Cost of Living Resources
When researching compensation and pay through a salary guide, one must consider the cost of living for the particular geography, as living costs are extremely variant; while salaries tend to vary less and generally fall within a fairly narrow range for any given profession.
Cost of living refers to a standardized measurement representing the average cost of the basic necessities of life in an area. These necessities include food, shelter, and clothing. Cost of living data is most frequently used to compare different regions of a country and indicates the minimum income required to afford basic life expenses.
The data is useful to individuals by offering a glimpse of the effects of a move on disposable income and the requisite salary adjustments required to maintain a standard of living. The Internet is a valuable tool for uncovering this information about cities and states throughout the country. One of the most popular tools is the Salary.com's Cost-of Living Wizard. By entering your base salary, current location, and target location, the program gives you a graphical representation of your financial status in both locations and displays the net change in disposable income.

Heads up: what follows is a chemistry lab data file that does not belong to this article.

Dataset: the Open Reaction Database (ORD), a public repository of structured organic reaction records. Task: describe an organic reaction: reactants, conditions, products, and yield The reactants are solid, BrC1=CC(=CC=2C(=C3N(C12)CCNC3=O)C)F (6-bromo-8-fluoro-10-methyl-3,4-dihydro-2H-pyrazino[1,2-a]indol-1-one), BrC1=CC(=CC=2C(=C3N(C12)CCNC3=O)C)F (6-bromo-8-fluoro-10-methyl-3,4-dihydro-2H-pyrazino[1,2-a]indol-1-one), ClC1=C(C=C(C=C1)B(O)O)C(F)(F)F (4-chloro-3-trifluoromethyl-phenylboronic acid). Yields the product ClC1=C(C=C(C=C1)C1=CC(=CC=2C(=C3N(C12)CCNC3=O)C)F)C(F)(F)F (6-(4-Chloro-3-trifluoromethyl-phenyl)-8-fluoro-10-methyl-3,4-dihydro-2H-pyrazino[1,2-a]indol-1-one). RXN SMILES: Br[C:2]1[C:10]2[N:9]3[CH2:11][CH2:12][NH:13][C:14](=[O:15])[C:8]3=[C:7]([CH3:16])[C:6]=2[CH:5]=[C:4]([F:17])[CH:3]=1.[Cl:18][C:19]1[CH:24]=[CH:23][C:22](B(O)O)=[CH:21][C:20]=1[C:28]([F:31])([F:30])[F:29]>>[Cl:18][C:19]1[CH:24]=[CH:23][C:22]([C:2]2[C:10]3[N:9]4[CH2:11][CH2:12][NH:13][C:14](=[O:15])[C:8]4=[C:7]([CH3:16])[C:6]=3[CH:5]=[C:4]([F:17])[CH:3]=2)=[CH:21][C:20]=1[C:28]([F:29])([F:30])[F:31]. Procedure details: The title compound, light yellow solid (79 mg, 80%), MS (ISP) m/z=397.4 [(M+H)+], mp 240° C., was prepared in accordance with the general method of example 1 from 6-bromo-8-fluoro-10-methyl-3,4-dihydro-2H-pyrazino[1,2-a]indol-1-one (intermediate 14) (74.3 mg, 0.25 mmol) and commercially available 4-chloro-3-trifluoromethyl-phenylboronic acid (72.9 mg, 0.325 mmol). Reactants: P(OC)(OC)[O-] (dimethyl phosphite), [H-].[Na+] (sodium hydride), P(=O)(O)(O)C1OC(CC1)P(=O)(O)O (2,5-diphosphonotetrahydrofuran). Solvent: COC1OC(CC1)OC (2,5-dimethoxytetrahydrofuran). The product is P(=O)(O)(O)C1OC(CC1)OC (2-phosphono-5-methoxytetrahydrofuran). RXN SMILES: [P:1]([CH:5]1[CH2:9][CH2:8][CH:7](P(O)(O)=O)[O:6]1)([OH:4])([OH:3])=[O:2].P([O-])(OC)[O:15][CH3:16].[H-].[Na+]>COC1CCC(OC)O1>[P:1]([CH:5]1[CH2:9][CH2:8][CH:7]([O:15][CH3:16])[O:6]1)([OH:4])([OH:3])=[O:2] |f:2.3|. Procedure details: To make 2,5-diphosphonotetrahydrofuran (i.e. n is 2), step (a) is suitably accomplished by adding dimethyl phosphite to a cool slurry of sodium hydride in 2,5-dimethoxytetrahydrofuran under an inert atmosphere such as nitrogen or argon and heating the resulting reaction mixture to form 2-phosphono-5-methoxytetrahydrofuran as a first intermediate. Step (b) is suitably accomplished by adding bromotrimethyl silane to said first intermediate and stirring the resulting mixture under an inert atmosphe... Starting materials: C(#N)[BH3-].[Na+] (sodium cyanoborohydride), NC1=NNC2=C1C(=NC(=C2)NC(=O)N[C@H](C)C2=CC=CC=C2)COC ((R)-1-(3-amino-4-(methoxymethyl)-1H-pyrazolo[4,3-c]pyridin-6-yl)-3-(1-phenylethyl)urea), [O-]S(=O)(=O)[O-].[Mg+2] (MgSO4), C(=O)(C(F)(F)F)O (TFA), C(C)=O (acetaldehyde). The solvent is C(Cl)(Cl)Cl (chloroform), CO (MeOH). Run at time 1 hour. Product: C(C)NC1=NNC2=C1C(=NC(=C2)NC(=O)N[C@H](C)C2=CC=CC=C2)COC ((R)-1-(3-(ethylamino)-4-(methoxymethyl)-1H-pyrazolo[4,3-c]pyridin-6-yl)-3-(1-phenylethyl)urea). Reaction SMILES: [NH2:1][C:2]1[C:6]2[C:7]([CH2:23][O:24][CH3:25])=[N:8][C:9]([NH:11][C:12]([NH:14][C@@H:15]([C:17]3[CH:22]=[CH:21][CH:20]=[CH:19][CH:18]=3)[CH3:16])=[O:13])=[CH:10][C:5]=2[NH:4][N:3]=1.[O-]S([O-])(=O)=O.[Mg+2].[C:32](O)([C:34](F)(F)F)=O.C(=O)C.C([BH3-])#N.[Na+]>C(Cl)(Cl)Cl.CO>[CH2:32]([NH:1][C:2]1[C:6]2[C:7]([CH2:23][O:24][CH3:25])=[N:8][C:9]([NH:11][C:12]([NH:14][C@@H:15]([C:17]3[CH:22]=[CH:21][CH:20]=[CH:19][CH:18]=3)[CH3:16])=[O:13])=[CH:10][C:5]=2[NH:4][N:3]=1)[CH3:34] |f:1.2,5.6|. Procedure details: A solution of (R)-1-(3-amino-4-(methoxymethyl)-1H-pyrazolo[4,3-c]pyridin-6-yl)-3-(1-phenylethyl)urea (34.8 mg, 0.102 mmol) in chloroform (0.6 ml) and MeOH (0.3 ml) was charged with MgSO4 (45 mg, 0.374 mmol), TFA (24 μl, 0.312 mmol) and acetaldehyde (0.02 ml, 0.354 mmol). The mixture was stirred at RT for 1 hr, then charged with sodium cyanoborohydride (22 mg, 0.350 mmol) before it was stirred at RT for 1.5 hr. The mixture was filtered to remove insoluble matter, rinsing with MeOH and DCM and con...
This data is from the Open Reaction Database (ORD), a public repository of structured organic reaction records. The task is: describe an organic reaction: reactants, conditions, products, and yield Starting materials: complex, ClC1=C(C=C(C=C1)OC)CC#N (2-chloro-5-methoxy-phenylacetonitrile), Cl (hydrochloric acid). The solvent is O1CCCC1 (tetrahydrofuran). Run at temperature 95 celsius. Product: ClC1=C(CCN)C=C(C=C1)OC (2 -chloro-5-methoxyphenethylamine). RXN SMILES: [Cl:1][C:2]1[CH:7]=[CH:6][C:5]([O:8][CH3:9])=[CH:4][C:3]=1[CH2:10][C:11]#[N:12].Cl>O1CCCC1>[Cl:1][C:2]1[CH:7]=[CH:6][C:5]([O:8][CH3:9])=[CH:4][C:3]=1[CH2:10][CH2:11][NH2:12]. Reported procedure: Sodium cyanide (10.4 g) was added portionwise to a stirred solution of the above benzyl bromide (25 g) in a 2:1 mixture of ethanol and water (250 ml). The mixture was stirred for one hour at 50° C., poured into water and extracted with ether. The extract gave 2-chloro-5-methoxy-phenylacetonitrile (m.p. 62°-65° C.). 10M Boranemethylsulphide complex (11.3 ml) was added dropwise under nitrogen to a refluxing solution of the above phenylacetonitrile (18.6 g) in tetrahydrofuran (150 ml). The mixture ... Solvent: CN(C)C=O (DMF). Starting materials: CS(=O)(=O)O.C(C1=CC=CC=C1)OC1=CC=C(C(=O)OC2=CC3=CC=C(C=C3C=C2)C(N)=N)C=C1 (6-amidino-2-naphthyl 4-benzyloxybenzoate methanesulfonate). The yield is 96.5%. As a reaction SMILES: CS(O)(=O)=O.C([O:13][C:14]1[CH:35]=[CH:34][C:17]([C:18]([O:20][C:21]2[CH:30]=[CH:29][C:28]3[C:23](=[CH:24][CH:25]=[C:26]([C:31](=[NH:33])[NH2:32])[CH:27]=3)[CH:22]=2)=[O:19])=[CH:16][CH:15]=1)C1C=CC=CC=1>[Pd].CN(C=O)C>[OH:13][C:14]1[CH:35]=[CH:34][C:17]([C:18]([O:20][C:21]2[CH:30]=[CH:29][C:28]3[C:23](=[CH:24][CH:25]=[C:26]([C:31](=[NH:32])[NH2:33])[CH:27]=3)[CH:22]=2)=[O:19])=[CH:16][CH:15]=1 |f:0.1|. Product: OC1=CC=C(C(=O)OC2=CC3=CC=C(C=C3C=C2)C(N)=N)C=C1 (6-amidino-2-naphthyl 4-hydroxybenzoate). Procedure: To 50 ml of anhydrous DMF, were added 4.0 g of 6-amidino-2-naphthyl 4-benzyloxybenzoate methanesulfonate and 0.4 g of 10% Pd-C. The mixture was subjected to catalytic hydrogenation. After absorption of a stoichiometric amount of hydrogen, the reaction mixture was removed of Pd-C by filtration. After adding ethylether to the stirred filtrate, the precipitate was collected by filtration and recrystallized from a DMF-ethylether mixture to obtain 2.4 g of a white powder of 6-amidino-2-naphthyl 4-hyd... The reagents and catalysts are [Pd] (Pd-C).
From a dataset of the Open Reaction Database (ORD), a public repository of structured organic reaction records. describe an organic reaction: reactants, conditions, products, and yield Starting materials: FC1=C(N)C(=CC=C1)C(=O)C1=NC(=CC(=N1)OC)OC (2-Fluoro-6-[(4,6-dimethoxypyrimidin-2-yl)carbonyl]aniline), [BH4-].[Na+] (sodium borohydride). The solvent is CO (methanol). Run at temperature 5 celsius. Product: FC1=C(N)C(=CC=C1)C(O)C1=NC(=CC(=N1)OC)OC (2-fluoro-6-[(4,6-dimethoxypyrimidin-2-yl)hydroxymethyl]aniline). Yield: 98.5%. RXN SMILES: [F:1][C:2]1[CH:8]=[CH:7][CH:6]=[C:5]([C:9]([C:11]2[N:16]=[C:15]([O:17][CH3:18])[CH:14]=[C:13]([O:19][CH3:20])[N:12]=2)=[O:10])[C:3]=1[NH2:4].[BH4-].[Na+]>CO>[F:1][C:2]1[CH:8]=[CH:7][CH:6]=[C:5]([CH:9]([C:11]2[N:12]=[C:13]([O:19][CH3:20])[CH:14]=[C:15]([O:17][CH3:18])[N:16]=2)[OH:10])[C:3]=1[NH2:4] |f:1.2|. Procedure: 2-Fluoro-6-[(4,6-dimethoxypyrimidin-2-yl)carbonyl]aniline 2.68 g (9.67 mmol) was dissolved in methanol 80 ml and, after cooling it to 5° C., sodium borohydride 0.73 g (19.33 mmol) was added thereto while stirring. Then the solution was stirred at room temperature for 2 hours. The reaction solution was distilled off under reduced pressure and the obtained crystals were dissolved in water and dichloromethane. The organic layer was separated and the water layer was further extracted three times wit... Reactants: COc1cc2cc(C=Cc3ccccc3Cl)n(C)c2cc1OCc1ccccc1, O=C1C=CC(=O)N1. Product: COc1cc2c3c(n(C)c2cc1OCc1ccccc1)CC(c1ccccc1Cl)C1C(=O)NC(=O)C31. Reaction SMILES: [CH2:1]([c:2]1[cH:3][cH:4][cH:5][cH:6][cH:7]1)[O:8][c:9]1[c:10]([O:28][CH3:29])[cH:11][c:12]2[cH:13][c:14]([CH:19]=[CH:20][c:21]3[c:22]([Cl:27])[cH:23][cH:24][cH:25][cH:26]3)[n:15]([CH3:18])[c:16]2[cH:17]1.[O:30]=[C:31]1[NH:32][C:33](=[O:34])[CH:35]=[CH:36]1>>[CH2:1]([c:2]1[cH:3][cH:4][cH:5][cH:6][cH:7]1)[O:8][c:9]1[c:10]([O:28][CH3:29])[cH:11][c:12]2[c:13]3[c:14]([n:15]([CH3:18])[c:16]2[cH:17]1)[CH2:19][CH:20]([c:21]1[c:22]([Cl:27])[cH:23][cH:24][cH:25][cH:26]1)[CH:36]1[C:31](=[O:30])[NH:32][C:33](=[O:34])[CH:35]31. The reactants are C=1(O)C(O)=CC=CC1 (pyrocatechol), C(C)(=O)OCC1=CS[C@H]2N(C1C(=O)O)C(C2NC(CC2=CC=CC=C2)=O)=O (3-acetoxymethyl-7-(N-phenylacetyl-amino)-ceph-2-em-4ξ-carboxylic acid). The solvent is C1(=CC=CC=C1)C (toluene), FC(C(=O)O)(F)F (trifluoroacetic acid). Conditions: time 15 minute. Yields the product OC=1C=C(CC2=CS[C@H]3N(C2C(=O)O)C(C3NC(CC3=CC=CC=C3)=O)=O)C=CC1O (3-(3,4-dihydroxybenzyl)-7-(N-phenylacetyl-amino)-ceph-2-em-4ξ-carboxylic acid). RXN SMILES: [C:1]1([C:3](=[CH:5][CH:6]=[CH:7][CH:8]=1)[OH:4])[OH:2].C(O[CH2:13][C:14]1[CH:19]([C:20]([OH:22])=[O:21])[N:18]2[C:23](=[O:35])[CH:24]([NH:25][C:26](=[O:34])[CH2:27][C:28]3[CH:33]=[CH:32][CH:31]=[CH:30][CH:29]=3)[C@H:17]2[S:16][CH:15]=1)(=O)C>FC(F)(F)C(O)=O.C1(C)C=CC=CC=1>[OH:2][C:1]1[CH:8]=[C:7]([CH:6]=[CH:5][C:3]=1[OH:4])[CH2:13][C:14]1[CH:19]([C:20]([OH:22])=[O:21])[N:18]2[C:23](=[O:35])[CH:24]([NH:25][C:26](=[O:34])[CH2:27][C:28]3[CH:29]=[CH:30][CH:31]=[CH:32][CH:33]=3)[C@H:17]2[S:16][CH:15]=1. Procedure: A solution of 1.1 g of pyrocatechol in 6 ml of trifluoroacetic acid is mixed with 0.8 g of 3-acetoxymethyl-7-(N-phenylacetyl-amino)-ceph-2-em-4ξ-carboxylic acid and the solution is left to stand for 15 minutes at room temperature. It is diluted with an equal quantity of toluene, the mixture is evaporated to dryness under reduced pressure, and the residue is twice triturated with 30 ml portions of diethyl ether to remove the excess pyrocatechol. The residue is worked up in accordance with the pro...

Internationally, the United States is found to have one of the lowest levels in the developed world. Most Western European countries have a cost-of-living up to 20 percent higher than the U.S., while Scandinavia sees rates up to 50 percent higher. By contrast, countries in South America, Asia, the Mediterranean, and ex-Soviet Bloc countries see rates between 20 and 80 percent of that of the United States. Relative to the U.S., worldwide survival costs are trending quickly upwards as economic conditions improve.
In the United States, the costs of living have been on a general rising trend for the last decade. While wages have remained stagnant and unemployment has risen, costs have gone up. Most recently, inflated prices for commodities have contributed toward the rising cost of living. As commodity prices rise, consumers pay more for necessities such as food, gas, electricity, and heating sources.
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